Sometimes the children we work with face a serious health condition that keeps them out of school for a prolonged period. They might be hospitalized or confined to home for more than 10 straight days, or they may have a chronic condition, like sickle cell anemia, that causes repeated, intermittent absences. More than 150 DC students find themselves in these situations every year and request home or hospital instruction.
That is why Children’s Law Center Special Counsel Buck Logan testified in support of B23-392, the “Students’ Right to Home or Hospital Instruction Act of 2019.” The bill will help ensure that students who are confined to home or hospital receive some educational instruction until they can return to school.
Buck pointed to three problems parents currently face in obtaining Home or Hospital Instruction (HHI): a lack of transparency, HHI is being denied or delayed without justification, and even when students are found eligible, there are no legally enforceable minimum standards governing the quantity and quality of HHI.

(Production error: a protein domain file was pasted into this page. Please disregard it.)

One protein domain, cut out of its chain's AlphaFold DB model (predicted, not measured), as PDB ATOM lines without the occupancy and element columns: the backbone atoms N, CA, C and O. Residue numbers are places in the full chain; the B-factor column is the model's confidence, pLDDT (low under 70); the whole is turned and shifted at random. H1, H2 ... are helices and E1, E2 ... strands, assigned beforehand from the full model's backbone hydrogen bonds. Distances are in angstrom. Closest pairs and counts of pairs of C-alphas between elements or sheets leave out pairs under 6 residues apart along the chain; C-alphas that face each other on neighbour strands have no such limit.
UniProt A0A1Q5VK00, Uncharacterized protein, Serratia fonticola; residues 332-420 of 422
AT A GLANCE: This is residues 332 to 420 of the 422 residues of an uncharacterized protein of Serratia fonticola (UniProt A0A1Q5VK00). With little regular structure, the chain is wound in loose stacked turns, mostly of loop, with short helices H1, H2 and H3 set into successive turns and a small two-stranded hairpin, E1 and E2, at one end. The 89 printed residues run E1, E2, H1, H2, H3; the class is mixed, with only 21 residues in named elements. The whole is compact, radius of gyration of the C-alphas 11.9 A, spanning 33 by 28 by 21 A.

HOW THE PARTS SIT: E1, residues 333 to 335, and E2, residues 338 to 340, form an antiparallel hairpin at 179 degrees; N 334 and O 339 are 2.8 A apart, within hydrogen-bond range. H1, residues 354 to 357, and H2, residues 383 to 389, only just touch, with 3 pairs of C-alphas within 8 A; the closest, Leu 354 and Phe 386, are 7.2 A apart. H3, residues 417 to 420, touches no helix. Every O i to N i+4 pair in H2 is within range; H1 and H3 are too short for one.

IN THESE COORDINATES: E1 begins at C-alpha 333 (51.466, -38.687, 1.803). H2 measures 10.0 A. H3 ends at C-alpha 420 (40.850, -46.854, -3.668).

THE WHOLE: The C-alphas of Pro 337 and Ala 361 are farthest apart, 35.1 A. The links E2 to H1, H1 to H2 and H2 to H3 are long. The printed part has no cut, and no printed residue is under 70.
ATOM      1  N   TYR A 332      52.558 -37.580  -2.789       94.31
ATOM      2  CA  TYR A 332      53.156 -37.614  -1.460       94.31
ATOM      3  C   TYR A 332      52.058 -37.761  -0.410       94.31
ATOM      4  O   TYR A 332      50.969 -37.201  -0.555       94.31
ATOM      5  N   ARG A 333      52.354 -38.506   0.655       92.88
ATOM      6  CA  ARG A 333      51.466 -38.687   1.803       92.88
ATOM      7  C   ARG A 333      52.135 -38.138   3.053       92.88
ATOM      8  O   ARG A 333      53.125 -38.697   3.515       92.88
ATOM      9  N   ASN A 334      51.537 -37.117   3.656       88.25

Buck noted that the bill works to remedy these problems, recommending the following revisions to make it stronger:
- When a parent appeals the denial of eligibility, we recommend the bill require that the student receive HHI pending the outcome of the appeal.
- Propose the bill require LEAs to provide at least 5 hours per week of direct home or hospital instruction for students in Kindergarten through 5th grade, and at least 2½ hours per week per core subject for students in grades 6 through 12.
- promote greater transparency
Read the full testimony here: